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Young Southeast Asian Leaders Initiative


U.S. President Barack Obama answers a question during a joint news conference with Malaysian Prime Minister in Kuala Lumpur, Malaysia. (April 27, 2014.)

From America’s earliest years, it has always had a history with Asia.

“This is my fifth trip to Asia as President, and I plan to be back again later this year,” U.S. President Barack Obama said recently at a Young Southeast Asian Leaders Initiative Town Hall meeting in Kuala Lumpur, Malaysia. “Because . . . I made a deliberate and strategic decision . . . that America will play a larger, more comprehensive role in this region’s future.”

From America’s earliest years, when the first President, George Washington, sent a trade mission to China, through last year, when the aircraft carrier that bears his name, the George Washington, helped with typhoon relief in the Philippines, America has always had a history with Asia.

“And we’ve got a future with Asia,” President Obama said, “because [Asia is] home to more than half of humanity, Asia will largely define the contours of the century ahead -- whether . . . marked by conflict or cooperation; by human suffering or human progress. This is why America has refocused our attention on the vast potential of the Asia Pacific region.”

“We have been moving forward on our rebalance to [Asia] by opening ties of commerce and negotiating [the Trans-Pacific Partnership]; by increasing our defense and educational exchange cooperation, and modernizing our alliances; by participating fully in regional institutions like the East Asia Summit; building deeper partnerships with emerging powers like Indonesia, [Malaysia] and Vietnam,” he said.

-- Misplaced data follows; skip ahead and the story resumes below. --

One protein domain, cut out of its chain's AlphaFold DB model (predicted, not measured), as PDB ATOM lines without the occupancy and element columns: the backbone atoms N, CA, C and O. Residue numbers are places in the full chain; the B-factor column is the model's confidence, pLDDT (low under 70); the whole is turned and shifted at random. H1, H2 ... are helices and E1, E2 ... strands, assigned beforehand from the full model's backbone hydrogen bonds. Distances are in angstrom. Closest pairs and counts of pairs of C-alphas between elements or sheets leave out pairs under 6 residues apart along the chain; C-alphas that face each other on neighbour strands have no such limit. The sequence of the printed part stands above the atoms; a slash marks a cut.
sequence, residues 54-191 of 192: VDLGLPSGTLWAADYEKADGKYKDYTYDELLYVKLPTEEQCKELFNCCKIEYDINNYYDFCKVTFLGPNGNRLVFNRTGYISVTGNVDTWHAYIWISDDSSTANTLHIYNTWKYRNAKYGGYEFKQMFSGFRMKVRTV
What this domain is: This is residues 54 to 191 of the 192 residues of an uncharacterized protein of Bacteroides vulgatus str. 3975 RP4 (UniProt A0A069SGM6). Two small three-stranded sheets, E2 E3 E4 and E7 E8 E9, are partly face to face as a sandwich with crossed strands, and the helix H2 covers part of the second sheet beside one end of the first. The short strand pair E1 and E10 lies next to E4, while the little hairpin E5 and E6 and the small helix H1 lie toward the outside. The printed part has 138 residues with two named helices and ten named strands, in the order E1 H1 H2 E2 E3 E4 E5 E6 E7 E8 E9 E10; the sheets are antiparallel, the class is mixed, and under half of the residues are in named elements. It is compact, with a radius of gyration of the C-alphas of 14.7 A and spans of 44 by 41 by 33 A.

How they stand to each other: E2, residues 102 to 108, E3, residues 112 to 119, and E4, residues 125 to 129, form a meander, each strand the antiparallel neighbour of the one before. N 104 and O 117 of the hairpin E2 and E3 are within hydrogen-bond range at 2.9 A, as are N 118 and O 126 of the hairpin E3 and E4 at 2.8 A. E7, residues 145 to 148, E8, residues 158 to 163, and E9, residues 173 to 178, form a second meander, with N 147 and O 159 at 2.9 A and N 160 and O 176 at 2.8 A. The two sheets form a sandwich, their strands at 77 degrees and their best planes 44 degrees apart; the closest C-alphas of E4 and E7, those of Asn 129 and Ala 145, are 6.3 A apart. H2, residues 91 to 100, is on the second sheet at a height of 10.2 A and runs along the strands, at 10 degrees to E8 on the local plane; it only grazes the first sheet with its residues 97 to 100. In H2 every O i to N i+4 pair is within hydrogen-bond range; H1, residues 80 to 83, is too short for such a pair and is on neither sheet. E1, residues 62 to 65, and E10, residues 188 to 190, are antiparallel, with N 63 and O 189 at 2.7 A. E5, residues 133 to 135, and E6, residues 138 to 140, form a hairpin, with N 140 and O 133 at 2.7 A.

“Our strategy is more than just security alliances or trade agreements,” he said. “It’s also about building genuine relationships between the peoples of Asia and the peoples of the United States, especially young people.”

“We’re launching a new Young Southeast Asian Leaders Initiative to increase and enhance America’s engagement with young people across the region,” he continued.

“Together, we want to make the Asia Pacific more prosperous . . . Together, we want to make the Asia Pacific cleaner and more secure . . . Together, we can make this world more just.” President Obama said. “We need to build together, in partnership, with all the nations and peoples of the region, especially young people. That vision is within our reach if we’re willing to work for it.”
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